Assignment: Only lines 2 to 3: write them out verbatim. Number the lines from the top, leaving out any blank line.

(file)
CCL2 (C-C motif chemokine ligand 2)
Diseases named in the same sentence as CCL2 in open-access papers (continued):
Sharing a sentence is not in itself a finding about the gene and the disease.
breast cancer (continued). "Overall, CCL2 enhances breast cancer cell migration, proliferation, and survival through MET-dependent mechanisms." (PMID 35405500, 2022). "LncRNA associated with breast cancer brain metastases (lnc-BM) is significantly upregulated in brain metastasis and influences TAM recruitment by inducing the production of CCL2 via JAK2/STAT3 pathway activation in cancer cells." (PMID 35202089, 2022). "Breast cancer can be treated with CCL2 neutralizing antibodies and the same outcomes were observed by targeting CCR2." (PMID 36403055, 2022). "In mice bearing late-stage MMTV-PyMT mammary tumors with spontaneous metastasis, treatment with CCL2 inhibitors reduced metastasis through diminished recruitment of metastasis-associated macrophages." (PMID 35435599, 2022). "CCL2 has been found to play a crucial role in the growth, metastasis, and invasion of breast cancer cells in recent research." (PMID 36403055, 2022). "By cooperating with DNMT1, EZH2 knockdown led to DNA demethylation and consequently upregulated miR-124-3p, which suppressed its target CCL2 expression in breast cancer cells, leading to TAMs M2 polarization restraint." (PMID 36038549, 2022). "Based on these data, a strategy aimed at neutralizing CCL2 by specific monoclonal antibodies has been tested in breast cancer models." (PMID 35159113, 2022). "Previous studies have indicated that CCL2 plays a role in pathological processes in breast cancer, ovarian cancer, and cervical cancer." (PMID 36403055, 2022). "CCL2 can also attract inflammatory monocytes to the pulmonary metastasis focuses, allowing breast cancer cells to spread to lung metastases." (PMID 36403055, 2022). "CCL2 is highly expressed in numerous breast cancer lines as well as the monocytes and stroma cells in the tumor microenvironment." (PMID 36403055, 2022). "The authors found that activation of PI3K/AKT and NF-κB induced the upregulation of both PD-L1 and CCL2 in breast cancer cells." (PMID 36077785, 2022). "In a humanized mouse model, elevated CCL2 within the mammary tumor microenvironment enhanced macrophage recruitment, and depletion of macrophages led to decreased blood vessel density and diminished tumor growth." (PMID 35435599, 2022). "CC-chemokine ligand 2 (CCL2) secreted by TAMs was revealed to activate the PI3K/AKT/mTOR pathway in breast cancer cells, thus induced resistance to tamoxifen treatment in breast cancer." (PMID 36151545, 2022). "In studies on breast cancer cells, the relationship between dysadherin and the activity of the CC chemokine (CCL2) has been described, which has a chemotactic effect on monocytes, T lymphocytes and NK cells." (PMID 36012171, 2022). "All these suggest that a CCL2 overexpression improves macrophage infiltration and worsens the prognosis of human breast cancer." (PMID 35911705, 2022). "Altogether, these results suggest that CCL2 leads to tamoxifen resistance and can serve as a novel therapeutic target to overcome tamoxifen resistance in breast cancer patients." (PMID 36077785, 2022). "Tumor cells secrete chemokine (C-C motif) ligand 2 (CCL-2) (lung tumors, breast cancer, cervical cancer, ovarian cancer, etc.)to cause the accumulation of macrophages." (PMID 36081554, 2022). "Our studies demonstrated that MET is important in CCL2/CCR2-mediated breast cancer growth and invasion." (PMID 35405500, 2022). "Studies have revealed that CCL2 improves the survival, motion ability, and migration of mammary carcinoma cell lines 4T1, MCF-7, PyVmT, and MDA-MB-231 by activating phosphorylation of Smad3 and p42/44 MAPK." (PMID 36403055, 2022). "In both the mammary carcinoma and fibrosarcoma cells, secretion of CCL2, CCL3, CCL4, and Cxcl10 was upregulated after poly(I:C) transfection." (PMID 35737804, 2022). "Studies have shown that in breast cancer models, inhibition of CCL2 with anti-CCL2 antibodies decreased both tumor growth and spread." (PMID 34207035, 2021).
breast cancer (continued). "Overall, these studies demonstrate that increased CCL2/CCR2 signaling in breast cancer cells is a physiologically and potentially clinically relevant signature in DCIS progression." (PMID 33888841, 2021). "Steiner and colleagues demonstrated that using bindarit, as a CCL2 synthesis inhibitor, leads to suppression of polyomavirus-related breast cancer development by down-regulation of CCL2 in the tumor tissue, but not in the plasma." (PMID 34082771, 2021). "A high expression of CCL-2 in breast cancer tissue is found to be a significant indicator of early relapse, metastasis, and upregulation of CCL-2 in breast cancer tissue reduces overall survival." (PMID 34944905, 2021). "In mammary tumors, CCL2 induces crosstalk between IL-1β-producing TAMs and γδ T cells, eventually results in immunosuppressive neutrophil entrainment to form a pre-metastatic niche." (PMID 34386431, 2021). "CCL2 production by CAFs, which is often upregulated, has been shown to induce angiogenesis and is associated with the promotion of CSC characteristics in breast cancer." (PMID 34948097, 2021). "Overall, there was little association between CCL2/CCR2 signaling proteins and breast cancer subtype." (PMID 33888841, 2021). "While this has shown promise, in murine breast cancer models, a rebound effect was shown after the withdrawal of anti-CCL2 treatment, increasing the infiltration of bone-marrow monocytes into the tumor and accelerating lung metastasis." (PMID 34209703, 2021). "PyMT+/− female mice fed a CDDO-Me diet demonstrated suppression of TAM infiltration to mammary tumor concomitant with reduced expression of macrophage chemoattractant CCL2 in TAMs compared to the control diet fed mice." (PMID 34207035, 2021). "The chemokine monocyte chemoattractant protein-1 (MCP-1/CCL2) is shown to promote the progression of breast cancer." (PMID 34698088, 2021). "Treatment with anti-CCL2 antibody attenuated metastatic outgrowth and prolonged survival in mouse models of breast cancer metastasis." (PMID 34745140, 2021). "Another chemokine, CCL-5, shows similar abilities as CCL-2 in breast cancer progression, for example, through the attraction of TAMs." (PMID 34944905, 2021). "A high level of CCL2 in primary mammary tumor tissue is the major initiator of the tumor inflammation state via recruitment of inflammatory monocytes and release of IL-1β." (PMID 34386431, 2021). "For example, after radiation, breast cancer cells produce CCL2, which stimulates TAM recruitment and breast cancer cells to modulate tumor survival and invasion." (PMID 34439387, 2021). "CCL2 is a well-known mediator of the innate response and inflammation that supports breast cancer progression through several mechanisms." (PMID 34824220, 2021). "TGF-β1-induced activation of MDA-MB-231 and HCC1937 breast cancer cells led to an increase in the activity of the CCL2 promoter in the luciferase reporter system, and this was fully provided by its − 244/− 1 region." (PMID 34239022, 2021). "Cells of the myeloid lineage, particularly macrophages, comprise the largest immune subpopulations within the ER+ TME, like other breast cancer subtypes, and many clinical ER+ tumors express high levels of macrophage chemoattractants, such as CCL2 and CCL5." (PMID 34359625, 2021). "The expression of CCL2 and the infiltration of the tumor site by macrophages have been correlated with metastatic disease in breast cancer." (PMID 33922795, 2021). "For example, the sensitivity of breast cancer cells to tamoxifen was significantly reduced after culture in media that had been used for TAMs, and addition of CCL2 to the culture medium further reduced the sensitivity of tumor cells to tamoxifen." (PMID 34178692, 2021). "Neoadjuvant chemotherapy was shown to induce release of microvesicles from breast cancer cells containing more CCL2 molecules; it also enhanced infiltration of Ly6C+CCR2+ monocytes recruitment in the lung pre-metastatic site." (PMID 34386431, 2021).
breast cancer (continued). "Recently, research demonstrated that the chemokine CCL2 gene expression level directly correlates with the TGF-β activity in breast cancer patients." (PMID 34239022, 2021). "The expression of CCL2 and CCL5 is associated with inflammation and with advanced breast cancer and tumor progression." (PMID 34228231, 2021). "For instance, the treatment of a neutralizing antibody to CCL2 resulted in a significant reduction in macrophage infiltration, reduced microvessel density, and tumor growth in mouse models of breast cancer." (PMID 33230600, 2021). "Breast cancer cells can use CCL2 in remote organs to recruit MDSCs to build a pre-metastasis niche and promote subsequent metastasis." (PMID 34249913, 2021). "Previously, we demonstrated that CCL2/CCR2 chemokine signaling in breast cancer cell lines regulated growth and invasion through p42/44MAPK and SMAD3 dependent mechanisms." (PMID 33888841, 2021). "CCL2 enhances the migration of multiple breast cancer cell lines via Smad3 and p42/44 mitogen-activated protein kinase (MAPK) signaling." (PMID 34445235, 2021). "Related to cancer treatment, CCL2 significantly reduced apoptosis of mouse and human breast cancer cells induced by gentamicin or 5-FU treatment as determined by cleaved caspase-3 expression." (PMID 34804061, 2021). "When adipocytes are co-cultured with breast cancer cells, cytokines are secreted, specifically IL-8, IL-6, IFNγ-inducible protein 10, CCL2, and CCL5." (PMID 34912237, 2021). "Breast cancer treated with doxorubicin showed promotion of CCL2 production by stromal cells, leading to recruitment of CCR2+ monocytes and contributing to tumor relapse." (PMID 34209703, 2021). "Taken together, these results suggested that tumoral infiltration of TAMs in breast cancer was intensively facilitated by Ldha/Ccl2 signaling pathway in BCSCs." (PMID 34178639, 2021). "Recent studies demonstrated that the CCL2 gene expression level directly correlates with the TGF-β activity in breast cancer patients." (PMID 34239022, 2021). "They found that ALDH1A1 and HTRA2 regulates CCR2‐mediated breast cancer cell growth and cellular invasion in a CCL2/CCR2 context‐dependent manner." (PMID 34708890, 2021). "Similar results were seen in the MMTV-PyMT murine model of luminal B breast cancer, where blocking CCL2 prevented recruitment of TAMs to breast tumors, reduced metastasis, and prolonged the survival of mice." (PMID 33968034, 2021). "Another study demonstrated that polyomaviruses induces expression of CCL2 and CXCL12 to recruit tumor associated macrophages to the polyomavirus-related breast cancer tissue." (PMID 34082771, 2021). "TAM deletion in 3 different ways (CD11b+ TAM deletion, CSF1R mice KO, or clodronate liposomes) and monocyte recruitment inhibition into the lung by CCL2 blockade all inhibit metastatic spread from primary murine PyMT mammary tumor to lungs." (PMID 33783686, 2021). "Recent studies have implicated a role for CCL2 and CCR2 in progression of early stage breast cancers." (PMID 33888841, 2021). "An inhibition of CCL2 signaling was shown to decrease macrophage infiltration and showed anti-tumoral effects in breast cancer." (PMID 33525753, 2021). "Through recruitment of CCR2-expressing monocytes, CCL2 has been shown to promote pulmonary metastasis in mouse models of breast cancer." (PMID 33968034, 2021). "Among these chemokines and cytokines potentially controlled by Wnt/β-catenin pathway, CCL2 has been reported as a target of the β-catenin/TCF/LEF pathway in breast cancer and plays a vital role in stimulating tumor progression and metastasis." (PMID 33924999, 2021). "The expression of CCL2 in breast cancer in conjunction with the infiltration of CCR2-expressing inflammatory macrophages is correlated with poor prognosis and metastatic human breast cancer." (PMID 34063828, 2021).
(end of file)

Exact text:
Diseases named in the same sentence as CCL2 in open-access papers (continued):
Sharing a sentence is not in itself a finding about the gene and the disease.